Newsweek

Newsweek is a weekly news magazine covering current events and politics in America. Newsweek magazine is published by Newsweek, Inc. and is headquartered in New York, N.Y. It has been published since 1933 and is currently owned by Sidney Harman. Newsweek covers national news and is the second largest weekly news magazine in the United States, behind Time Magazine. Newsweek was founded in 1933 as News-Week by Thomas J.C. Martyn, a former foreign Time magazine editor. At that time, the magazine cost 10 cents a copy and $4 per year. The name changed to Newsweek in 1937 and it merged with Raymond Moley's weekly magazine, Today. Moley was a member of Franklin D. Roosevelt's "Brain Trust" and to distinguish itself from its competition, Time, which had a similar format, Newsweek carved a reputation for itself as being more liberal and serious in tone. It was the first to assign writer by-lines for its editorial columns. The Washington Post Company bought the magazine in 1961 and its liberal publisher, Katharine Graham, continued to set the publication apart from its two main competitors (Time and U.S. News & World Report). Starting in 2008, the company went through massive restructuring and suffered a reported 50 percent in subscriber rate loss in one year and $28 million in revenue in 2009. The magazine was sold to stereo pioneer Sidney Harman, who is husband to California Congresswoman Jane Harman, in August 2010. Newsweek's editor Jon Meacham's resignation from the magazine coincided with the sale. 52 percent of the readership are men and 47 percent are women. The average age of readers is 52 and 88 percent have either attended or graduated from college. The average personal income of its readers is $99,792.In the 1950s, Newsweek became a leader in in-depth reporting of racial diversity and in the 1960s, under then-editor Osborn Elliott, it became a voice for advocacy journalism, where subjective political positions are countebalanced with facts. In August 1976, Newsweek reported that federal investigators had enough evidence to prove that former Teamsters Union boss James Hoffa was strangled to death July 30, 1974, the day he disappeared outside a suburban Detroit restaurant. The article further reported that the murder was planned and executed outside Michigan. In 1998, Newsweek killed a story about White House intern Monica Lewinsky's sexual relationship with President Bill Clinton. The story broke on news aggregate website, the Drudge Report, which reported that Newsweek's reporter, Michael Isikoff, had gathered enough evidence from sources to publish the story and name Lewinsky, when at the last minute the magazine decided to pull it. Newsweek eventually published the story after the Drudge Report made it public. The magazine is reknowned for its investigative war reporting, most recently in Iraq and Afghanistan. Daniel Klaidman is the Managing Editor.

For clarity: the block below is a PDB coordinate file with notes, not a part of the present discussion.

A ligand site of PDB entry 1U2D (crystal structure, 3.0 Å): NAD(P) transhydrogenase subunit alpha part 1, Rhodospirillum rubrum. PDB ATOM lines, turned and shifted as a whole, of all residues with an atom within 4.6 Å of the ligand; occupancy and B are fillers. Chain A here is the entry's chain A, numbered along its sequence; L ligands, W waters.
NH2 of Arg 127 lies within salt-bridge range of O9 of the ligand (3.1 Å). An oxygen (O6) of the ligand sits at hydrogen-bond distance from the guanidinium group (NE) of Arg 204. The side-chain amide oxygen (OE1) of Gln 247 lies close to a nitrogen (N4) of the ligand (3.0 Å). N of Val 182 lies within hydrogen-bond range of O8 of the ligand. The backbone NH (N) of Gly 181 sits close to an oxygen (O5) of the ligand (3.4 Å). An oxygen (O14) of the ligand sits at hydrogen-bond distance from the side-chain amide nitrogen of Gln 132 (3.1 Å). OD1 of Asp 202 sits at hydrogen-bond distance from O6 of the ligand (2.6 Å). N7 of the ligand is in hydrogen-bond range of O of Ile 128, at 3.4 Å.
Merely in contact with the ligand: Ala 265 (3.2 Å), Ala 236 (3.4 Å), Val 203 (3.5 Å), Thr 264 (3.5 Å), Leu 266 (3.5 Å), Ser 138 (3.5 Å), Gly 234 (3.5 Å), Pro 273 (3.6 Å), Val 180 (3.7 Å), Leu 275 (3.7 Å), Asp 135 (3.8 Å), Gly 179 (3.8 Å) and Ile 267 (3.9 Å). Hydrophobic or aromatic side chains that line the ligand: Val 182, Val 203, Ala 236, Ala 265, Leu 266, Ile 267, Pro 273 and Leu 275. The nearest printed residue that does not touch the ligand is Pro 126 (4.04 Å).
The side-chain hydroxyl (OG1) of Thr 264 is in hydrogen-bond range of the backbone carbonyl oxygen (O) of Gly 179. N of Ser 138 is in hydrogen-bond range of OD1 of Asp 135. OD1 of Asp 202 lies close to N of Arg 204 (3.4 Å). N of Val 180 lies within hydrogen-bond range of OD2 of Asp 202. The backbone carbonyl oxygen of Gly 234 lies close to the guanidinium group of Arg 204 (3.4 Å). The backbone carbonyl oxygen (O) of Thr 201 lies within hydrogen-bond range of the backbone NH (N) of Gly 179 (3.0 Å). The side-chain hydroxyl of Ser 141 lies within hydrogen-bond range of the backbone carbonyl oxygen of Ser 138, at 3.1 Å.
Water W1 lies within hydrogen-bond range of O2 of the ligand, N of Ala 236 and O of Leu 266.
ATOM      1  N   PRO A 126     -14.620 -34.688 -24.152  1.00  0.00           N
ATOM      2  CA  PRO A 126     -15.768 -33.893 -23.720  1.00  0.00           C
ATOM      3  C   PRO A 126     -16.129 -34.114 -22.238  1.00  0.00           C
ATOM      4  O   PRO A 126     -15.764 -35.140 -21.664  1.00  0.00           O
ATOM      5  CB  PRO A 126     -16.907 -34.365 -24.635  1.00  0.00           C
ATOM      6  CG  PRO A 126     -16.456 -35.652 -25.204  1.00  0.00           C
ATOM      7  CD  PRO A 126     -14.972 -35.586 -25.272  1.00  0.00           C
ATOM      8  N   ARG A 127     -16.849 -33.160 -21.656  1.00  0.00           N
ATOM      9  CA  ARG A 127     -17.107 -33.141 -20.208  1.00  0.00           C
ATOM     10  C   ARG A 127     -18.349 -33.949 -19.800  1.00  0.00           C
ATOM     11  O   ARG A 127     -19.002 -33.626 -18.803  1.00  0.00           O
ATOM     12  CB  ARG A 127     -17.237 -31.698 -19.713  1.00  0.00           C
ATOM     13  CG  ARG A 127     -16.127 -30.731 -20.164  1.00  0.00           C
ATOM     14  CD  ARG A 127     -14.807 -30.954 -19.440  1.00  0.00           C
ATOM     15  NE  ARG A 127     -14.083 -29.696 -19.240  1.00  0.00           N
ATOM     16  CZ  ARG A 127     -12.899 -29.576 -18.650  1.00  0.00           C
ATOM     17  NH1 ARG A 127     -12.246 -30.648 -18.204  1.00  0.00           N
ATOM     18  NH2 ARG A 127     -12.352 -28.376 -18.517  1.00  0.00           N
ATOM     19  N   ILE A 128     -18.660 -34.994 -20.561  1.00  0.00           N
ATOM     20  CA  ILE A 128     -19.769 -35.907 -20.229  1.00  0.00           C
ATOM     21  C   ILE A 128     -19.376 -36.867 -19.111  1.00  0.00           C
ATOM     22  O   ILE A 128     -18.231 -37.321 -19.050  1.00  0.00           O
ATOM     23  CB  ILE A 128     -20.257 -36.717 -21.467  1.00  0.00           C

Articles from Vol. 152, No. 11, September 15

An Apostle of Alaska
We know the outlines--the moose-hunting mom who juggles BlackBerrys and kids. But what does she believe? The real Sarah Palin. John McCain was not her dream pick. Only a year ago, when the republican primaries were just beginning, Alaska Gov. Sarah...
A No-Paper Newspaper
Byline: Daniel Mcginn After years of hype, 'e-newspapers' are getting closer to reality. Can they save a shrinking industry? When scientists inside the MIT Media Lab began toying with "electronic paper" more than a decade ago, much of their enthusiasm...
A Religious-Right Revival
Byline: Lisa Miller The senior pastor of Palin's former church preaches hellfire for anyone who isn't saved by Jesus. Since 2004, the story goes, evangelicals have softened. Sure, they still care about abortion and gay marriage. But a new, outspoken...
Beware the Barracuda